Succulent 10derized Chicken Fried Steak

Image of plated chicken fried steak meal sitting on a counter with a fork and knife, glass of orange juice, salt and pepper shakers, bottle of hot sauce, and a bottle of ketchup,

It's a Southern Favorite!

Whoever is responsible for inventing chicken fried steak is an absolute genius (and a good cook)! Some claim it was founded back in 1911 in a small west Texas cafe. It seems the short-order cook mistook two separate orders, one for chicken and the other fried steak, for one strange request. Thus, chicken fried steak was born.

Some say the recipe goes as far back as 1838 when a book titled The Virginia Housewife was published. The book has a recipe for veal cutlets which is the earliest of recipes for a food like chicken fried steak.

What Kind of Meat to Use in Making Chicken Fried Steak

In today's supermarkets you can buy meat that has been pre-tenderized, but chances are great it will still require more tenderizing before using it to cook with. A lot of folks use cube steak, or any other cheap cut like round steak. If you'd like, you can also you large chicken breast with this recipe (making Chicken Fried Chicken, instead), but they too will need to be tenderized. The recipe below, courtesy of Rebecca Rather of the Emma + Ollie restaurant in Fredericksburg, Texas, is found in a Garden & Gun article written by Kim Severson. The recipe utilizes slices of grass-fed beef tenderloin, but feel free to experiment with other beef cuts or chicken.

Photo of 10derized beef tenderloin cutlets in flour.

Added Tips For Really Good Chicken Fried Steak

Tenderize the meat. Use our ever-popular 10derizer knife to easily and properly tenderize whatever type of meat you are using for the chicken fried steak. A thinner piece of meat tenderized with our 10derizer knife will not only cook more quickly and evenly, but will also be much easier on the jaw muscles when it finally comes time to eat.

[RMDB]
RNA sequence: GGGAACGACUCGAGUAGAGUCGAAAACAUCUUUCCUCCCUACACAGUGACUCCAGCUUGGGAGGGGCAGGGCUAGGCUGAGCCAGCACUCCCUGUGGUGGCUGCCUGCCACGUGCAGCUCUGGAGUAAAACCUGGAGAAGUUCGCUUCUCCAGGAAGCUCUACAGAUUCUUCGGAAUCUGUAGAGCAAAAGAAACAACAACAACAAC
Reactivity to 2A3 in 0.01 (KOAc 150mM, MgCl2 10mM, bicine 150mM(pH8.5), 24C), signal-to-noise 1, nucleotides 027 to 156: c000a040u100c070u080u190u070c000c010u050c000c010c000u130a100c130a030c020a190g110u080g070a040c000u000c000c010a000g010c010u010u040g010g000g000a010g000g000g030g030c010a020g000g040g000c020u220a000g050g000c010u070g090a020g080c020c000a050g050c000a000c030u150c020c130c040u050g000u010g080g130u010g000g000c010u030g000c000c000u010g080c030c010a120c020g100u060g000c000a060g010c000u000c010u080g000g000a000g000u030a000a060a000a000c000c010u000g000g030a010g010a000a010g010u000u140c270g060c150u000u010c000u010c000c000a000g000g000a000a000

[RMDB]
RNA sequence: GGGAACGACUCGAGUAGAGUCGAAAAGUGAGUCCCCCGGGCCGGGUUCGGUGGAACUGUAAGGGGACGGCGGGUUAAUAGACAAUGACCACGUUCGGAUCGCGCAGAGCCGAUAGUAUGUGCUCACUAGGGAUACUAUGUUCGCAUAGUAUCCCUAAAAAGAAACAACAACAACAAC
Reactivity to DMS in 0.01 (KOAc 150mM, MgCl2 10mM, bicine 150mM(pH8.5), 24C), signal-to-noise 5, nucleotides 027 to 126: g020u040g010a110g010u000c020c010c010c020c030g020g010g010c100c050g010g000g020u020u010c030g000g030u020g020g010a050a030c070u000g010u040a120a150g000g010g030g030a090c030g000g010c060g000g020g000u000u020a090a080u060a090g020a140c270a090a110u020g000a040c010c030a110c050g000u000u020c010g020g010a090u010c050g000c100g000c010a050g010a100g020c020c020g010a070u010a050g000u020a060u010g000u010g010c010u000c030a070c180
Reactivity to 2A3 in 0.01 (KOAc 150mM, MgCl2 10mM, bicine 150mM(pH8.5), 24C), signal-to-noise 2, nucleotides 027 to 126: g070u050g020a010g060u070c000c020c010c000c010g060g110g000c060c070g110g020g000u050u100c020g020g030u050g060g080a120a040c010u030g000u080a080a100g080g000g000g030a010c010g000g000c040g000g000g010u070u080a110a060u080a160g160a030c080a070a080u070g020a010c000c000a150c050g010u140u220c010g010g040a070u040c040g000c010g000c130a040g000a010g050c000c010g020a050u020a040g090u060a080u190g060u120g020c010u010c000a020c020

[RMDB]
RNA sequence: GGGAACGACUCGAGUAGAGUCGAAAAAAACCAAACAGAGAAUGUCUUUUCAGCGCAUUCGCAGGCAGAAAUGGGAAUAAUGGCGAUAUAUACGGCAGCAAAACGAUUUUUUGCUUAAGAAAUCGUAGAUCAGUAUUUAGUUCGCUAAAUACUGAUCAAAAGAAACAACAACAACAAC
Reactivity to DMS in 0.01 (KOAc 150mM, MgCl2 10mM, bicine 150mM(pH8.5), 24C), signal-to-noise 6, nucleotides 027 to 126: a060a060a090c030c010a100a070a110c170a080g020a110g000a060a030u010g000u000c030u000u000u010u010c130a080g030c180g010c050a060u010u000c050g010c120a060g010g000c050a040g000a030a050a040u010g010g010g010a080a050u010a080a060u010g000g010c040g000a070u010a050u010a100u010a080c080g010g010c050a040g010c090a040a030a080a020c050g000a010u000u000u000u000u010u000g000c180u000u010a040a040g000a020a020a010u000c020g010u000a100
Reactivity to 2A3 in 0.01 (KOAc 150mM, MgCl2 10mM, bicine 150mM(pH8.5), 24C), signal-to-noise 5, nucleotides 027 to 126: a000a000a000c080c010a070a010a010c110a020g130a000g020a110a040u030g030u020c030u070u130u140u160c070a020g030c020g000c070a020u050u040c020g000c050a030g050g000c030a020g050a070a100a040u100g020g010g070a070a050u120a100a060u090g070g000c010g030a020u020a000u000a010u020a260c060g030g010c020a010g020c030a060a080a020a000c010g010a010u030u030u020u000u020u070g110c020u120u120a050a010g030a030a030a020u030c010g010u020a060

Press the flour into the meat. After using the 10derizer on the meat, coat the meat with flour, and press down hard with the ball of your hand to work the flour into the meat. Then you can drag the meat through the egg mixture, and then coat it with another layer of flour.

Deep frying isn't needed. With this recipe you can easily fry the steak for 2-3 minutes on each side in a cast iron skillet using only 1/2 to 1 full cup of oil. You can keep the finished steaks warm in an oven heated to 200-225 degrees until you're done with all of the frying and are ready to serve.

For the tenderloin
  • 1 lb. beef tenderloin
  • 1½ cups flour
  • 2 tsp. kosher salt
  • 2 tsp. freshly ground pepper
  • 1 tsp. smoked paprika
  • 1 egg
  • ½ cup milk
  • ½ to 1 cup vegetable oil (enough to cover the steaks halfway up their sides when frying)
For the gravy
  • ½ cup pan drippings
  • ½ cup flour (feel free to use leftover dredging flour)
  • 3 cups whole milk
  • 1 tsp. kosher salt
  • 1 tsp. freshly ground pepper.

Using the same skillet, heat the drippings over medium. Sprinkle flour over fat, stirring continuously for a minute or two, forming a roux. Lower the heat and slowly add milk, whisking for about 5 or 6 minutes until the gravy thickens. Season with salt and pepper. (If gravy is too thick, you can thin it by adding more milk.)

For the hash browns and eggs

  • 8 tbsp. clarified butter, divided
  • 4 cups frozen hash browns
  • 4 eggs
  • Kosher salt and freshly ground pepper, to taste.

Heat 4 tbsp. clarified butter in a large nonstick skillet set over medium-high. Divide the hash browns into 4 portions, and form them into patties. Cook for about 5 minutes until the outside edges are beginning to brown, pressing down occasionally with a spatula. Season with salt and pepper and flip, continuing to cook for another 3 to 5 minutes, until the bottoms are browned and crispy. Remove patties to plates, fry the eggs to desired doneness in remaining clarified butter, and season to taste.

To serve, top each hash brown patty with 1 warm steak. Spoon gravy over each steak, and top with egg.

    *Portions of this recipe are excerpts taken from Simply Recipes, courtesy of Elise Bauer and her Chicken Fried Steak recipe.